Henry G Manson on the Tories and foreign relations
The Conservative Party relationships in Europe are very limited. David Cameronâ€™s decision in the 2005 leadership contest to commit to leaving the mainstream conservative EPP-ED group in exchange for Eurosceptic support has had implications for the Prime Minister and government. The natural alliances he could have forged with conservative counterparts in France and Germany have not flourished in the following years. This week saw more frustration rom Merkel with Cameronâ€™s approach.
What seems odd that the Conservative high command has not rebalanced its political relationships with the US in response. Instead it has only a lukewarm relationship with Republicans.
A foreign policy advisor to Mitt Romney said earlier this year that â€œCameronâ€™s contacts with Republicans are really quite limited, and have been going back to when Bush was president.â€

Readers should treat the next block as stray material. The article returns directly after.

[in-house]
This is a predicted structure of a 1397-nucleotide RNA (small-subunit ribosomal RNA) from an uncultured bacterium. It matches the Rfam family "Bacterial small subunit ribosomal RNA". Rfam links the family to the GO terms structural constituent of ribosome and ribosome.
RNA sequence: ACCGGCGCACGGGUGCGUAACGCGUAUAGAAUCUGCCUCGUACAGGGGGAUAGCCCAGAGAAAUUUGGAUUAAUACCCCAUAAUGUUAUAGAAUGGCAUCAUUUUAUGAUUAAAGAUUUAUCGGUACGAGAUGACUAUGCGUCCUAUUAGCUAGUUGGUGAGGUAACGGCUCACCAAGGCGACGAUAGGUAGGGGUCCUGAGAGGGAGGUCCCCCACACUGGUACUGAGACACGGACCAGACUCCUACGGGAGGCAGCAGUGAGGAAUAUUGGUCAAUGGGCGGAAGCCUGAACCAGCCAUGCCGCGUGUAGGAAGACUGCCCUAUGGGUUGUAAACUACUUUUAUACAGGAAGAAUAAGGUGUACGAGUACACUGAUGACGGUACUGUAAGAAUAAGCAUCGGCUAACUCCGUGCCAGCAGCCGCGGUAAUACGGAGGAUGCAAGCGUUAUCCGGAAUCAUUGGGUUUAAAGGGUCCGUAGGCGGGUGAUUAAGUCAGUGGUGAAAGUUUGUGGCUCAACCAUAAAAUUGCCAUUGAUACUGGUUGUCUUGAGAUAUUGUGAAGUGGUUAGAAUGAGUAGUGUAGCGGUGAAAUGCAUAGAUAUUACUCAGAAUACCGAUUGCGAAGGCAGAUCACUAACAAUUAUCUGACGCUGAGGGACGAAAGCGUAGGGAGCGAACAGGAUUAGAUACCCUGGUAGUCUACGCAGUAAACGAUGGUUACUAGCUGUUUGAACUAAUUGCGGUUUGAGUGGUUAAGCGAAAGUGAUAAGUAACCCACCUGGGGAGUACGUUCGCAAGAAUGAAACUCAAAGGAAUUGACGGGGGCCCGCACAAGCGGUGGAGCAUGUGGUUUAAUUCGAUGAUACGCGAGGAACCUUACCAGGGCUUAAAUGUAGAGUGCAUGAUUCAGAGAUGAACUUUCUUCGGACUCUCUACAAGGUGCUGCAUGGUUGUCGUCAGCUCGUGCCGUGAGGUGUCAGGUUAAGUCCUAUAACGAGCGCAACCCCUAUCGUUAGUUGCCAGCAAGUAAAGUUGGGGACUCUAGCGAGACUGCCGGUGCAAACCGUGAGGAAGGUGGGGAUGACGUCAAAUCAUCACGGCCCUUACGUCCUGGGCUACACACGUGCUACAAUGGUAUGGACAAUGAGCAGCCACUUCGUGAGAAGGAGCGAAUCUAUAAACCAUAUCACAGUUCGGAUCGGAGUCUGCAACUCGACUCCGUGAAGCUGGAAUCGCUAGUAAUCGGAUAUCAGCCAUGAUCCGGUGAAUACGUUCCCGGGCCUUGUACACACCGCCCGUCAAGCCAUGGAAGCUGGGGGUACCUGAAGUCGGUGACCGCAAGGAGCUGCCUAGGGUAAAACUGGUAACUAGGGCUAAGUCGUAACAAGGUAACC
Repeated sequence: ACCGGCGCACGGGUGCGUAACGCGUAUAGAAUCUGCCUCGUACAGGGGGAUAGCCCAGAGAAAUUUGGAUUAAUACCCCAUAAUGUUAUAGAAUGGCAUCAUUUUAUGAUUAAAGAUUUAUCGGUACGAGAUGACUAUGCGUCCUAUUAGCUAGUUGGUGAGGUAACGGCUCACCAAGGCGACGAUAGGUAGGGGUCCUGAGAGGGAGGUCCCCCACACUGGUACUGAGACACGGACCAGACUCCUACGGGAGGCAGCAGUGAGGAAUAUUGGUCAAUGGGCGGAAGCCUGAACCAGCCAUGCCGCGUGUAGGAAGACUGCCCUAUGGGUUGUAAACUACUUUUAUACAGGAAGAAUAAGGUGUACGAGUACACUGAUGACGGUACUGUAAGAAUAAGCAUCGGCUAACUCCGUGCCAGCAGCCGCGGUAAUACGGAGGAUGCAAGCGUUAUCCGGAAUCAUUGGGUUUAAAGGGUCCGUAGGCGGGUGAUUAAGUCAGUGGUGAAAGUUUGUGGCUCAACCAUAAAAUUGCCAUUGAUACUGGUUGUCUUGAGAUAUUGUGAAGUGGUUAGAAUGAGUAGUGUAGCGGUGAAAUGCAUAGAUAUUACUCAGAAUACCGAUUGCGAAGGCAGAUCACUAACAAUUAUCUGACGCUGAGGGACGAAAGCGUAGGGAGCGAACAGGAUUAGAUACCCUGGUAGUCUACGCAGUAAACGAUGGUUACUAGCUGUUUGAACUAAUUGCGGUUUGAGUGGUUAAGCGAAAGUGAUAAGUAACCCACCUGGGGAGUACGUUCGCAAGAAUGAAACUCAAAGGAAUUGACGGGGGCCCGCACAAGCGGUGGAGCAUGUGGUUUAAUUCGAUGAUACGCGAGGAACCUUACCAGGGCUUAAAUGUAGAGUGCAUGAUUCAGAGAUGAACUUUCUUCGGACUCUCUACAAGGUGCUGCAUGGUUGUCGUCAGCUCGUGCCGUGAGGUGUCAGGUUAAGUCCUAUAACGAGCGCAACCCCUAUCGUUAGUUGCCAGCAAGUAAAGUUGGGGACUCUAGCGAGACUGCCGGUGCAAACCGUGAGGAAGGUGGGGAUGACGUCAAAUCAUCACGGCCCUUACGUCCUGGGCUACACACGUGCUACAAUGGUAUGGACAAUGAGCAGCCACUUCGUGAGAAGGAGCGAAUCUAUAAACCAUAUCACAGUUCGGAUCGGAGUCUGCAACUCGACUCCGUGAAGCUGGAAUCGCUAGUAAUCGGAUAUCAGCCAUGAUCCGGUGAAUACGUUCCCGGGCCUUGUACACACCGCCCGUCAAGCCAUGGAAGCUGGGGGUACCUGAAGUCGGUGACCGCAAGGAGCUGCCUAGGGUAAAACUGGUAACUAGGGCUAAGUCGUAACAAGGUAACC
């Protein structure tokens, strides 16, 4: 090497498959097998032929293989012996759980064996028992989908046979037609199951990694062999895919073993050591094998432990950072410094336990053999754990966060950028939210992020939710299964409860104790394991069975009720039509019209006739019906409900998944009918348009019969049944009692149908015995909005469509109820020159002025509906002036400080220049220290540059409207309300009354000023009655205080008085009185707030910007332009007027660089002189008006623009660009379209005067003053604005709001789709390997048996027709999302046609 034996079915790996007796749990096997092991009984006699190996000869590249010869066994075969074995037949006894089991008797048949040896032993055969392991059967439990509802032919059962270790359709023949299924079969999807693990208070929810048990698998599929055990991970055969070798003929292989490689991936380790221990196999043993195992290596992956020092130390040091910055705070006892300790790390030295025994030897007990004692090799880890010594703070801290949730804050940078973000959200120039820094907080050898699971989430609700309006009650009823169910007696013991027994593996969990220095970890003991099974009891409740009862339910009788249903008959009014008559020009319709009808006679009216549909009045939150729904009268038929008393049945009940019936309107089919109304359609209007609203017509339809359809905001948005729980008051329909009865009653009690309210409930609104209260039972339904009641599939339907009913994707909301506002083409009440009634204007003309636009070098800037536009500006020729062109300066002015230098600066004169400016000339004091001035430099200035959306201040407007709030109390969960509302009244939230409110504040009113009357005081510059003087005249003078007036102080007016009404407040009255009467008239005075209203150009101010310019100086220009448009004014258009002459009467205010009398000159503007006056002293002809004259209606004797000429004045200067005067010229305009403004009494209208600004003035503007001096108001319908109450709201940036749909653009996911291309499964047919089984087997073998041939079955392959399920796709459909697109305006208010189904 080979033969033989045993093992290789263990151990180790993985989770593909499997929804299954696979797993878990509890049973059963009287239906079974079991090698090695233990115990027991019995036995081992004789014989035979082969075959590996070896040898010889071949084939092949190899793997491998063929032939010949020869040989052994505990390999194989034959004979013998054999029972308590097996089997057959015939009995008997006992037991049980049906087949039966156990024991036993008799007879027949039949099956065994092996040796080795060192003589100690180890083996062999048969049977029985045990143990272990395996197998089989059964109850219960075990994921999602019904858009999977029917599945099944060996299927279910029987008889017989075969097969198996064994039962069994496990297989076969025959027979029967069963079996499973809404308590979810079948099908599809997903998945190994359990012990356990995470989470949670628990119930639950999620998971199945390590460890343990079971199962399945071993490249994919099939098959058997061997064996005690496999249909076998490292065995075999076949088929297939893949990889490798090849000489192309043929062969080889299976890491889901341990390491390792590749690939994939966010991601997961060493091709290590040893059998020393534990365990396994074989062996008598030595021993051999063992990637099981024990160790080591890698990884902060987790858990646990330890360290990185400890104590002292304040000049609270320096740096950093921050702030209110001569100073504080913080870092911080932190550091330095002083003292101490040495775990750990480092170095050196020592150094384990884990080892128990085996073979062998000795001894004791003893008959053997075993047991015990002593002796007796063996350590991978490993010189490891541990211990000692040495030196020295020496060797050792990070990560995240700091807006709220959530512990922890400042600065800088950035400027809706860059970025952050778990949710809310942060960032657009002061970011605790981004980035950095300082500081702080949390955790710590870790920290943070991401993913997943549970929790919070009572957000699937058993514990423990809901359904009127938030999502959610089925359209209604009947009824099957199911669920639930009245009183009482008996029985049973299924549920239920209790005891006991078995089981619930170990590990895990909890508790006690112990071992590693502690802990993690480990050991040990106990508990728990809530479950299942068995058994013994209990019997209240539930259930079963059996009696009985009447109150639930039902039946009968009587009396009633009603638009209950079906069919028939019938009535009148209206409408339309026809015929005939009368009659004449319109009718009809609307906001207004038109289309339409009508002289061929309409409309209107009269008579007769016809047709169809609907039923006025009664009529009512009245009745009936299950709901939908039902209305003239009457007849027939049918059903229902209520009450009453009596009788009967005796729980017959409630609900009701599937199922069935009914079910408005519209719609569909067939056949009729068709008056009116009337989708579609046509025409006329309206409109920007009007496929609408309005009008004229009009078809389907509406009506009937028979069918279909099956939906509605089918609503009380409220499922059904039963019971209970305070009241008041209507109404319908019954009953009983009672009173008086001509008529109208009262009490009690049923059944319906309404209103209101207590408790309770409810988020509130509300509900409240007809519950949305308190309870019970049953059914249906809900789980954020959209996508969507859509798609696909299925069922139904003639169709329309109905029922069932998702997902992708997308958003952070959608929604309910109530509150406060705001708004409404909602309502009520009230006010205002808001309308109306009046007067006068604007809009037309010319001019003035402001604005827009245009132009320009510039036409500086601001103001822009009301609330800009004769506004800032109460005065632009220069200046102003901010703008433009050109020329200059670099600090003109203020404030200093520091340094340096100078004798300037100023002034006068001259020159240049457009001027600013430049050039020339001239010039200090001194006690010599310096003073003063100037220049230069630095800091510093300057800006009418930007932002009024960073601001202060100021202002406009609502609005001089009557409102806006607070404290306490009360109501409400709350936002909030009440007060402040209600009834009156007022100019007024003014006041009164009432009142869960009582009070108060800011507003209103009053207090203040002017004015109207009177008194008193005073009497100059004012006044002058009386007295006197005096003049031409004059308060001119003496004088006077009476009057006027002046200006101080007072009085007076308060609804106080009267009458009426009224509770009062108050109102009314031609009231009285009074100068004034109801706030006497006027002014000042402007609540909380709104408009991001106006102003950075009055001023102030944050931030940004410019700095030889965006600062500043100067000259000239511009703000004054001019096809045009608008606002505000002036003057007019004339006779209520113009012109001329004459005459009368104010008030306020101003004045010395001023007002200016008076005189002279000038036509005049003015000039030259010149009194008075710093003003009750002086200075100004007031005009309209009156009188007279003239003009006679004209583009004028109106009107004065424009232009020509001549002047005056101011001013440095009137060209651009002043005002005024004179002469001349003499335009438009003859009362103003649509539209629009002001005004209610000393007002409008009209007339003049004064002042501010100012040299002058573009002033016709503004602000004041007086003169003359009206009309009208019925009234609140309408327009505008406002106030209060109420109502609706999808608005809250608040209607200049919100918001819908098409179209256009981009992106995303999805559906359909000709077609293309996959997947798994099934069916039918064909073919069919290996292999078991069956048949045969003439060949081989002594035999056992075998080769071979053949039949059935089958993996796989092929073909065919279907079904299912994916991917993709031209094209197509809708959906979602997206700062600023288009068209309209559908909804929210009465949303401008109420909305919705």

Many Republicans took umbrage at David Cameronâ€™s visit to Washington in March and refusal to meet potential rivals of Obama on his visit during an election year.
More recently Mitt Romneyâ€™s diplomatic gaffes during his Olympic visit to London provoked Cameron and Boris Johnson to challenge their guestâ€™s remarks. Cameron gently chided his guestâ€™s Salt Lake City Winter Olympic achievements in response to Romneyâ€™s suggestion on US TV that the London Olympics werenâ€™t ready. The Conservative mayor was more robust with his famous â€œthereâ€™s this guy call Mitt Romneyâ€ speech . This was understandably popular in the UK, but in hindsight was it diplomatically shrewd?
At the time Romney was well off the pace in the Presidential contest. Now the polls are much closer and the stakes higher. Meanwhile the Conservatives seem set for more a more Eurosceptic position with the new intake seem particularly keen to take the party towards an in-out EU referendum. The growing threat of UKIP in the run up to the 2014 European is likely to increase this.
But if Romney does win in November then the Conservatives will need to invest heavily in building new relationships to avoid a growing sense of international isolation. If so, it looks set to be well and truly on Republican terms.
Is it a task David Cameron is sufficiently interested in?